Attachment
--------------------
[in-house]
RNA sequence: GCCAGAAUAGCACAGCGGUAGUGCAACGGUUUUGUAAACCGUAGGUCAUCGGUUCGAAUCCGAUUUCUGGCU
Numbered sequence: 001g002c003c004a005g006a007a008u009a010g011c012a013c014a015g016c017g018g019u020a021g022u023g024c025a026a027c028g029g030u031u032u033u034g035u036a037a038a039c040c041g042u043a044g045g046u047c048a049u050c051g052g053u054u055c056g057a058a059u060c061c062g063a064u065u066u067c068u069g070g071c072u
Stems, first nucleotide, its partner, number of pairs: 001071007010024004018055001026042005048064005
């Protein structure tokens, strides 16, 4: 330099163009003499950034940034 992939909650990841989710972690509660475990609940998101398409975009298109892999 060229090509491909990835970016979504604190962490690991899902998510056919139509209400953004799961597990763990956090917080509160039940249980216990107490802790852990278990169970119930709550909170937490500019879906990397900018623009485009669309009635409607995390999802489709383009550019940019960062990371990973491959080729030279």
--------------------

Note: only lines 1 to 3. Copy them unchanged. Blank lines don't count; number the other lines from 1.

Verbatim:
[in-house]
RNA sequence: GCCAGAAUAGCACAGCGGUAGUGCAACGGUUUUGUAAACCGUAGGUCAUCGGUUCGAAUCCGAUUUCUGGCU
Numbered sequence: 001g002c003c004a005g006a007a008u009a010g011c012a013c014a015g016c017g018g019u020a021g022u023g024c025a026a027c028g029g030u031u032u033u034g035u036a037a038a039c040c041g042u043a044g045g046u047c048a049u050c051g052g053u054u055c056g057a058a059u060c061c062g063a064u065u066u067c068u069g070g071c072u